For Moulin Rouge, Jorden Morris delivered spectacle, to be sure. The scrims and curtains were painted with Parisian street scenes, the elaborate sets were fabricated to resemble stone staircases and towers, the lighting was cinematic -- the shadow of the windmill (moulin) turning in some scenes was a particularly nice touch, and the windmill paddles, outlined in blue neon lights, glammed up the sets. One tango scene ended with a full-blown Broadway blowout of black foreground and red lights. The women's costumes were frilly, frothy, and, for the most part, vibrantly colored. The Canadian group, Quartetto Gelato (accordion, cello, violin, oboe), performed live as street musicians -- a lovely, authentic touch. The taped music, on the other hand, was a sometimes-odd blend of Debussy, Strauss, Offenbach, and French accordion tunes. (Strangely, neither the music nor the musicians were credited in the program.)

The ballet's story includes romance, a love triangle, possession, violence, and death, with emotions, in this production, communicated largely through broad gestures and pantomime. Morris's choreography consists of classical ballet, mixed with some can-can and tango -- safe and rather ordinary choices, but performed by the dancers with technical acuity. While the tango generates kinetic heat in some of the scenes, the style's use in this ballet, and for this narrative, is perplexing. Some actual passion -- and not just the pantomimed sort -- between characters would have deepened the dramatic possibilities of the ballet. Now, about those characters.

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Lawson emerges from her special tower as the cabaret's new can-can girl, costumed not in a vivid confection of robust sexuality, but in a diaphanous pale-pink gown and, god help us, wearing a tiara. It's the ballerina-as-helpless-princess trope once again.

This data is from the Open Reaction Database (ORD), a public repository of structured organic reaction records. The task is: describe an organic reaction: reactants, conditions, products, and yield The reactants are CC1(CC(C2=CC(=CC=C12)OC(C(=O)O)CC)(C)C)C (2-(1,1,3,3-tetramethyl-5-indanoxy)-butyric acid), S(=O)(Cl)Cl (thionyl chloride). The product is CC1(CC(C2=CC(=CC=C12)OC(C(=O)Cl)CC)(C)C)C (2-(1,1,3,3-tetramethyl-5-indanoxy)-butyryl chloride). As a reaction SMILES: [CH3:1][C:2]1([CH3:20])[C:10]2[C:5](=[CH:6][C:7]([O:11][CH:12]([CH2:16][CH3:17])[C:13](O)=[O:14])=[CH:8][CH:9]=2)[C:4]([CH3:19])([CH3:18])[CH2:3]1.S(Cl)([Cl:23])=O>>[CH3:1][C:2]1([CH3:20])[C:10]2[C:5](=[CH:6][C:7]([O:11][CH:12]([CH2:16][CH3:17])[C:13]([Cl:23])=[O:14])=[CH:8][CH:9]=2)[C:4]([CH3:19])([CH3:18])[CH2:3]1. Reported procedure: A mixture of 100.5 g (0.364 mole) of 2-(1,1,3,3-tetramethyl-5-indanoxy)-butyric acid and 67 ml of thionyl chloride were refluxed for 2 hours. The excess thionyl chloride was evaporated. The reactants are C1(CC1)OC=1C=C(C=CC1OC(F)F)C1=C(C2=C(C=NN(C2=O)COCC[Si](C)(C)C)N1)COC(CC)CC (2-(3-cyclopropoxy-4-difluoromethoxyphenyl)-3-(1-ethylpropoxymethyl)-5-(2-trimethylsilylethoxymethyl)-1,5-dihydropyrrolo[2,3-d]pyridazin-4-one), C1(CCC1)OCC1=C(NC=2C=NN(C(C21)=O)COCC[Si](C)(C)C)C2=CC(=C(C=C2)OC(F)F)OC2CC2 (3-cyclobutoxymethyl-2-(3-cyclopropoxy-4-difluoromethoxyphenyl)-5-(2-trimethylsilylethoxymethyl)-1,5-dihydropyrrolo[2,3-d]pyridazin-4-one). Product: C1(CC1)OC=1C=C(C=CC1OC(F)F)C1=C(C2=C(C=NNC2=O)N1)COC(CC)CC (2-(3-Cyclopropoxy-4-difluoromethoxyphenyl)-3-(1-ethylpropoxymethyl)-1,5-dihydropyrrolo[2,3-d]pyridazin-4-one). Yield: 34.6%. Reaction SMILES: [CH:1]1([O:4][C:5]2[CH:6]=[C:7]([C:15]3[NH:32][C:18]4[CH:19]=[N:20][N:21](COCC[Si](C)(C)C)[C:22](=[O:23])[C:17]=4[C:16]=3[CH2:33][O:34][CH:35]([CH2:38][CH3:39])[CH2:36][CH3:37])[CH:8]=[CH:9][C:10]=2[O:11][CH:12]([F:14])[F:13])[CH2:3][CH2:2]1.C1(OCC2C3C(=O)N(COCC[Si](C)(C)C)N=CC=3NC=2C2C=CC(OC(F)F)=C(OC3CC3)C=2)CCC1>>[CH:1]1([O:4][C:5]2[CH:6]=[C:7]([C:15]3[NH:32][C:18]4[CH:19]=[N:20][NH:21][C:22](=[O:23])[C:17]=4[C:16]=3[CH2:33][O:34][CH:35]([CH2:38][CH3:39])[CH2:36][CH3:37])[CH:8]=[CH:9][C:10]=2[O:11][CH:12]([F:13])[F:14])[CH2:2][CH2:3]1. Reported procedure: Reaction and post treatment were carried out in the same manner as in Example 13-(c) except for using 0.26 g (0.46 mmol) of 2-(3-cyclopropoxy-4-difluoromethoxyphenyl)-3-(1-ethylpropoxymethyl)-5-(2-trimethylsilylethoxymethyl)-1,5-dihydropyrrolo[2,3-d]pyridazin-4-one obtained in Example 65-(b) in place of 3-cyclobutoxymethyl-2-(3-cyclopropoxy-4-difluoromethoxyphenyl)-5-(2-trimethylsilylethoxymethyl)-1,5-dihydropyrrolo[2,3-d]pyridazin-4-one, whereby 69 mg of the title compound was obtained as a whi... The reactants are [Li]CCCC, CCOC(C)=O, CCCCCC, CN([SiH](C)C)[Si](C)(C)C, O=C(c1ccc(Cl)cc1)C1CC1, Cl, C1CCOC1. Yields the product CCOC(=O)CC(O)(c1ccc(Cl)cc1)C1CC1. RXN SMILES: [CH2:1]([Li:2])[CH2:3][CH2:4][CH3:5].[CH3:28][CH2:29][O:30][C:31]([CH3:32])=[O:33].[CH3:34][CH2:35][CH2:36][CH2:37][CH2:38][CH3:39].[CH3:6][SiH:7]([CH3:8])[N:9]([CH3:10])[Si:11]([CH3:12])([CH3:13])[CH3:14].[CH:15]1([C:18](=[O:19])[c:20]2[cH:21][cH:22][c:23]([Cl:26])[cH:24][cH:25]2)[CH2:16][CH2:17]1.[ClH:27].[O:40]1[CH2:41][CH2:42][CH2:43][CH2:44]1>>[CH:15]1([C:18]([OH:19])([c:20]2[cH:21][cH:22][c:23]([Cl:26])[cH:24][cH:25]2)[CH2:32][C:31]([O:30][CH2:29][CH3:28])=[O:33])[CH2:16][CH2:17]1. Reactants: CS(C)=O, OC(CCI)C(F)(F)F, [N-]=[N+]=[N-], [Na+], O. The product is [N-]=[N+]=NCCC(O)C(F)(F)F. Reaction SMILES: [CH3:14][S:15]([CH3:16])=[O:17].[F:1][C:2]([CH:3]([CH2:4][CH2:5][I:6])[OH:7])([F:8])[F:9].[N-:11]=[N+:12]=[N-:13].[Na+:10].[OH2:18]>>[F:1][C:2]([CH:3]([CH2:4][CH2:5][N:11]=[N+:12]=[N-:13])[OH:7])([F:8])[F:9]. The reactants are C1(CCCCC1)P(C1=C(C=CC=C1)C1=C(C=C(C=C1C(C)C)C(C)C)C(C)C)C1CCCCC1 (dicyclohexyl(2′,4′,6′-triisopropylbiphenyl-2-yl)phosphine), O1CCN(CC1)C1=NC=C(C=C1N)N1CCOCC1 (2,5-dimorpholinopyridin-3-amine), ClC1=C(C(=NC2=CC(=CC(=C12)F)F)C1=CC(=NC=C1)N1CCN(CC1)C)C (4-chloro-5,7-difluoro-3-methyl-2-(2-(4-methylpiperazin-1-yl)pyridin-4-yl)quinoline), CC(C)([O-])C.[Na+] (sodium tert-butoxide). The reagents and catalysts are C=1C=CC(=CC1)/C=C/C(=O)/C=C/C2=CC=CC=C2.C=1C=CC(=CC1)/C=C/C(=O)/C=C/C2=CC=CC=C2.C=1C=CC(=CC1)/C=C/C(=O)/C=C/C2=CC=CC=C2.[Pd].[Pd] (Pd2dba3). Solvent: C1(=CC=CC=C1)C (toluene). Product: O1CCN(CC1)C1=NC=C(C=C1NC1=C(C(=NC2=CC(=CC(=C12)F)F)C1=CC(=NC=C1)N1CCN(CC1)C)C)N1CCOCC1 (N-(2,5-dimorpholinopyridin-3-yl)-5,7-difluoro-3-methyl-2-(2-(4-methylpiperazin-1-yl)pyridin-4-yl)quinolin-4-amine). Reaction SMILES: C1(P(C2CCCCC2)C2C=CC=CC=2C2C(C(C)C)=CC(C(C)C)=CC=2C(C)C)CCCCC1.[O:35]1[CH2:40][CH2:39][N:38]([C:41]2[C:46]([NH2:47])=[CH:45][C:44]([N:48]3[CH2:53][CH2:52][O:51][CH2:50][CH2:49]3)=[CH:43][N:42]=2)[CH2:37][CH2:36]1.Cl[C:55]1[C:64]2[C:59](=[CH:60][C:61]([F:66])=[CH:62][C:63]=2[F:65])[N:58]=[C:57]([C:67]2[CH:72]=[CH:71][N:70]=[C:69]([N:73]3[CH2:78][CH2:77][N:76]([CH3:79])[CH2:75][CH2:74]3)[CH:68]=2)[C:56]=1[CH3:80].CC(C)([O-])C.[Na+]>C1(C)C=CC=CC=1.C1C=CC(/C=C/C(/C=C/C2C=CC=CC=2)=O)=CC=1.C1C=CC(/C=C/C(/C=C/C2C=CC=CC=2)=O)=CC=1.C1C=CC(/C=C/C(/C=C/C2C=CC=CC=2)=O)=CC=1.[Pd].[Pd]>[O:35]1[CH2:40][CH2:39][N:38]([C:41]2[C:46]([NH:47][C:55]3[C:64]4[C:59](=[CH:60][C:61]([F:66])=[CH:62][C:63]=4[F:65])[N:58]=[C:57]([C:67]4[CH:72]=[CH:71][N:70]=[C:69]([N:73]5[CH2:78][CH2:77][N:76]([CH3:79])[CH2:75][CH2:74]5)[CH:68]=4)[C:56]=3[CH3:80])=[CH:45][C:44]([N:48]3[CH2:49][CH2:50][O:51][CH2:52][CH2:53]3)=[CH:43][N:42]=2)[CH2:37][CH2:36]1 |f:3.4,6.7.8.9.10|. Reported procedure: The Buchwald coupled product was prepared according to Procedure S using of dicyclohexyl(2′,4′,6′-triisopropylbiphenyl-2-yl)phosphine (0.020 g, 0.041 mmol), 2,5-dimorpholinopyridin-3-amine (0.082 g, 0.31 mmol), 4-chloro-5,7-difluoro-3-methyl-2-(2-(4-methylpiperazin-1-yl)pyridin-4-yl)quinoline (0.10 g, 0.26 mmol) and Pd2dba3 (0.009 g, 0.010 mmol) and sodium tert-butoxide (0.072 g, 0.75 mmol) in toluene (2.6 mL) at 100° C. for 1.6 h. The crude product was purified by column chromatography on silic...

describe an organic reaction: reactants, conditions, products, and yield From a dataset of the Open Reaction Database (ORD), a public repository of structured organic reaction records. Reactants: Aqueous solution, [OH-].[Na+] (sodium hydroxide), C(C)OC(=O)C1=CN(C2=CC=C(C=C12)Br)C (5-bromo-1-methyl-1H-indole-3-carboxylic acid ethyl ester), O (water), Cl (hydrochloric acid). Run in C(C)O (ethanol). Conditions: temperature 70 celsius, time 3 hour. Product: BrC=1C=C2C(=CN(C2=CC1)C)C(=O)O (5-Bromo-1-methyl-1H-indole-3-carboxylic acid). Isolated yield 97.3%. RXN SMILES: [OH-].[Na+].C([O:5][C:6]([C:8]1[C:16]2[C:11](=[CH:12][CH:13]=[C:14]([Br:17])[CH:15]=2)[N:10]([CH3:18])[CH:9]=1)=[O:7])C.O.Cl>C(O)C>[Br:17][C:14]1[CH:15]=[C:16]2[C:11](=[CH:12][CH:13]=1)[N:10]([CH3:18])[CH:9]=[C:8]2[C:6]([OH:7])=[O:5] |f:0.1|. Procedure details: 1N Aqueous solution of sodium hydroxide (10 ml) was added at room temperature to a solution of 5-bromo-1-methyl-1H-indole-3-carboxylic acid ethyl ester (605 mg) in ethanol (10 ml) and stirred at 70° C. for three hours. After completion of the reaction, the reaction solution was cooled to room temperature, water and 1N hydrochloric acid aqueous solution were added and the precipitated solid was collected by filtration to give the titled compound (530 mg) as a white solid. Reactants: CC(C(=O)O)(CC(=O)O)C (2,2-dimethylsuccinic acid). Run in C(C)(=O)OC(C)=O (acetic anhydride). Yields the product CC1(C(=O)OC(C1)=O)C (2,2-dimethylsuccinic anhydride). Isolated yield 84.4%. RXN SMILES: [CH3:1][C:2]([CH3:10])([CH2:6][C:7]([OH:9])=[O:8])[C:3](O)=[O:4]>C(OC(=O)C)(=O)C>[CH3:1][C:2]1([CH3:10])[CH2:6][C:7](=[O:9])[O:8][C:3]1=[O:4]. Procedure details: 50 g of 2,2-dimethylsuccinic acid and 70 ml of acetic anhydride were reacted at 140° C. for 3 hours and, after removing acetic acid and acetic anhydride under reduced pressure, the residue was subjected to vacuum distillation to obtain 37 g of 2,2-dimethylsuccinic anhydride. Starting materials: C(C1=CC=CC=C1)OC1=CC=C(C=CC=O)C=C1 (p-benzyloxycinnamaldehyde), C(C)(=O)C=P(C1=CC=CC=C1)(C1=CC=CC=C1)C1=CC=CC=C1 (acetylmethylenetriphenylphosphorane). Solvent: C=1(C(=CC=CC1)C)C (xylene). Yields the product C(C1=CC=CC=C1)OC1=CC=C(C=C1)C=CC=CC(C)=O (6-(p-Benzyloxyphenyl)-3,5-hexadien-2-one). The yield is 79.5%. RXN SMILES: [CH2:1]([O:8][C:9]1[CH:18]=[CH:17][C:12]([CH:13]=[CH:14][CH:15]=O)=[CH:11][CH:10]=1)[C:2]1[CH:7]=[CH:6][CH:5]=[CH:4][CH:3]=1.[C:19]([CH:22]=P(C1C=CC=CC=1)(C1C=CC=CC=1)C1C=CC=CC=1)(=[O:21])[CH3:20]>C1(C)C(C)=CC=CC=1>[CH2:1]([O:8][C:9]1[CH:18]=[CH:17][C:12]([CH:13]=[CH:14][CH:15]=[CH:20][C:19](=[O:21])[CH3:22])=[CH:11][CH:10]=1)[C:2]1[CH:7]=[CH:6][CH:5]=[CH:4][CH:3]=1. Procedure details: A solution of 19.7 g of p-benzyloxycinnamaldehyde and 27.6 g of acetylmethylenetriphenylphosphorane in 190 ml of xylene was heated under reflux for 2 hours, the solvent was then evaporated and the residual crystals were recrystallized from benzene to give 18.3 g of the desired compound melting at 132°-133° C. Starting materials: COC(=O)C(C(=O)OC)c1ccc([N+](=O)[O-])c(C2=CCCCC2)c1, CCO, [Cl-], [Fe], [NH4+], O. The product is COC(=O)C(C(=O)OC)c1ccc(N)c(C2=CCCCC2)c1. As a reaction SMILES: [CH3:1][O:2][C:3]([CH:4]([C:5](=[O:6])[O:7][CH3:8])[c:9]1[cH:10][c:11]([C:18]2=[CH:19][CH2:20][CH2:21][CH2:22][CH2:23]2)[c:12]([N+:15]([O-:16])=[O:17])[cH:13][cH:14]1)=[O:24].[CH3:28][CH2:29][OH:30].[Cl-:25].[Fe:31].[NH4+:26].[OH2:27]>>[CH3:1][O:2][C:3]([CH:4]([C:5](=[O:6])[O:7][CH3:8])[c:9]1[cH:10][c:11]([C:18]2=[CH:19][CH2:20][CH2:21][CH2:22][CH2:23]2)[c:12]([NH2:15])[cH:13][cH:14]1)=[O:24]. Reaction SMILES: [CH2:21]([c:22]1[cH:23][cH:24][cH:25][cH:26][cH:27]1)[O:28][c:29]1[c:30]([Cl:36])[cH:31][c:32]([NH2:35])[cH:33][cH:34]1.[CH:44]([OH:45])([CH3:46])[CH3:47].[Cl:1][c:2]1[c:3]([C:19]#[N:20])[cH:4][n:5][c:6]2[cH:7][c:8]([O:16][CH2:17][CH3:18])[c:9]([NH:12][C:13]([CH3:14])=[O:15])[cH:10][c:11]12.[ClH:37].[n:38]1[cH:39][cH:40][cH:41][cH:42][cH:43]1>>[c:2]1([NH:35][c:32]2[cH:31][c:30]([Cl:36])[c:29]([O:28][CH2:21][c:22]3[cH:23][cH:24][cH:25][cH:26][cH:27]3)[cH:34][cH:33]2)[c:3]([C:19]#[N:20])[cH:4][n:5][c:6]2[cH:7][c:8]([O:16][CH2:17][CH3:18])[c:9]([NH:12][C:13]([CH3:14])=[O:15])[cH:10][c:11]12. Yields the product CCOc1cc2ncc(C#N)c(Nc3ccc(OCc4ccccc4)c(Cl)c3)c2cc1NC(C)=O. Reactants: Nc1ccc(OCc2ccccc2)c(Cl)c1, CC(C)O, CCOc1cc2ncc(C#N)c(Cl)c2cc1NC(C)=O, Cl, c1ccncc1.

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The ballet has three male principals: The iconic painter, Toulouse-Lautrec (Yosuke Mino); the novice painter, Matthew (Gael Lambiotte), who falls in love with Nathalie (Vanessa Lawson); and the nefarious owner of the Moulin Rouge, Zidler (Jamie Vargas), who becomes Matthew's romantic rival. The problem is that the choreography and characterizations for these three are nearly indistinguishable from one another. (I could tell them apart, primarily, by their costumes.) Now, this uniformity could be a deliberate move, on Morris's part -- a mirroring device. As romantic rivals, Matthew and Zidler push each other, leap across each other's space, and pull and twirl the girl with the same intensity and choreographic measure. Similarly, the movements of Toulouse-Lautrec and Matthew -- both painters -- are often performed in unison, as reflections of each other.